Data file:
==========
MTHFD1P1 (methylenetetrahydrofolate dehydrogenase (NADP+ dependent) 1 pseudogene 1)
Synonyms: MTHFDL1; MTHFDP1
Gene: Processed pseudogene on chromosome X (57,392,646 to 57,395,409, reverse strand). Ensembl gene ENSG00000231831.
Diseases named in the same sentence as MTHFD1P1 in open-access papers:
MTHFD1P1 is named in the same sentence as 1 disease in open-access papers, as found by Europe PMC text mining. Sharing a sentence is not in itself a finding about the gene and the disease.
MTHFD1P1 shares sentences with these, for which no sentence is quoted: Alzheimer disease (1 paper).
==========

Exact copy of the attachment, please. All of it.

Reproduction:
MTHFD1P1 (methylenetetrahydrofolate dehydrogenase (NADP+ dependent) 1 pseudogene 1)
Synonyms: MTHFDL1; MTHFDP1
Gene: Processed pseudogene on chromosome X (57,392,646 to 57,395,409, reverse strand). Ensembl gene ENSG00000231831.
Diseases named in the same sentence as MTHFD1P1 in open-access papers:
MTHFD1P1 is named in the same sentence as 1 disease in open-access papers, as found by Europe PMC text mining. Sharing a sentence is not in itself a finding about the gene and the disease.
MTHFD1P1 shares sentences with these, for which no sentence is quoted: Alzheimer disease (1 paper).